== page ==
“But in any case, adding “and besides, they’re stealing our jobs” undercuts the whole pretense.
Furthermore, the claim was, as I said, junk economics. The idea that there are a fixed number of jobs, so that if a foreign-born worker takes a job he or she takes it away from a native-born worker, is completely at odds with everything we know about how the economy works. Hearing it from a conservative is especially surreal.
The truth is that letting the Dreamers work legally helps the U.S. economy; pushing them out or into the shadows is bad for everyone except racists.
To understand why, you need to realize that America, like other advanced economies, is facing a double-barreled demographic challenge thanks to declining fertility.
On one side, an aging population means fewer workers paying taxes to support Social Security and Medicare. Demography is the main reason long-run forecasts suggest problems for Social Security, and an important reason for concerns about Medicare. Driving out young workers who will pay into the system for many decades is a way to make these problems worse.
On the other side, declining growth in the working-age population reduces the returns to private investment, increasing the risk of prolonged slumps like the one that followed the 2008 financial crisis.
It’s not an accident that Japan, which has low fertility and is deeply hostile to immigration, began experiencing persistent deflation and stagnation a decade before the rest of the world. Destroying DACA makes America more like Japan. Why would we want to do that?”
I struggle with this issue, but I have enormous respect for Paul Krugman, and I can’t find fault with his arguments or facts. I would like more proof that these people are not taking jobs from Americans, but the prooofs are from macro economics, and not always, but mostsly. When some of us were laid off in the recession of 2008, it might have been because we were older. We were often replaced by younger workers. It is in the next 50 years that all of Kruman’s arguments make sense. In the next 30 years, we are in danger of copying the deadly deflation of Japan.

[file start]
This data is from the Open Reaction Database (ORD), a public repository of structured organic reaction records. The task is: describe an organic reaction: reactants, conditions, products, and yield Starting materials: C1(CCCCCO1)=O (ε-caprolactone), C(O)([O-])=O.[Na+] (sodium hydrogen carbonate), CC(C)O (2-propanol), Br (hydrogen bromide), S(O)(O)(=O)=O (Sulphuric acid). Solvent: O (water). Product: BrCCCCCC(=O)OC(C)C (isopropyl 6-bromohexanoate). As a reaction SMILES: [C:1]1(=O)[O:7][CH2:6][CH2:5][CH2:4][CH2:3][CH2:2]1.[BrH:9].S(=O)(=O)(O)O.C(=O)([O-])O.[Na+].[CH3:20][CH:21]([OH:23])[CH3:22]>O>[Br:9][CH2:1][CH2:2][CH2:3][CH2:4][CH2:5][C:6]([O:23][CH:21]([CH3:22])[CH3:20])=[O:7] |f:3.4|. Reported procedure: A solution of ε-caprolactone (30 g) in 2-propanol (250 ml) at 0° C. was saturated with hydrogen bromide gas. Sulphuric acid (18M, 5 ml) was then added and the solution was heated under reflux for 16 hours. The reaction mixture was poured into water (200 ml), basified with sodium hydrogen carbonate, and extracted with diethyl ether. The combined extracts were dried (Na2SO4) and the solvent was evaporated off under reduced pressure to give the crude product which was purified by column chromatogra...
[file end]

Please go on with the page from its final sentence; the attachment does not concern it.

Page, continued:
Here is a comment I endorse:
Aside from the moral obscenity of deporting 800,000 law-abiding young people from the country they grew up in, what’s often overlooked about Republicans and their policies is how consistently destructive they are economically.
The historical record shows that Republican Presidents and Republican policies consistently have long-term deleterious economic effects: see Bush-Cheney’s 2001 – 2009 Reign of Error for a refresher course on Republican economic catastrophe.
A Moody’s Analytics analysis of Trump’s proposed economic policies last year showed that removing all undocumented immigrants from the labor force would trigger an economic recession within one year.
University of California – Davis economist Giovanni Peri says ending DACA would bring a net loss in productivity, given that the U.S. economy is close to full employment.
The CATO Institute estimated that ending DACA would reduce tax revenue by nearly $280 billion over a decade.
The Immigrant Legal Resource Center estimated that deporting DACA-eligible individuals would reduce Social Security and Medicare tax revenue by $24.6 billion over a decade.
The Center for American Progress estimated that that the loss of all DACA-eligible workers would reduce US GDP by $433 billion over the next 10 years.
The proposed elimination of DACA is great for Making America Hate Again…and horrible for Making America Great Again.
But Greed Over People demands mindless White Spite to drive it over yet another Republican cliff.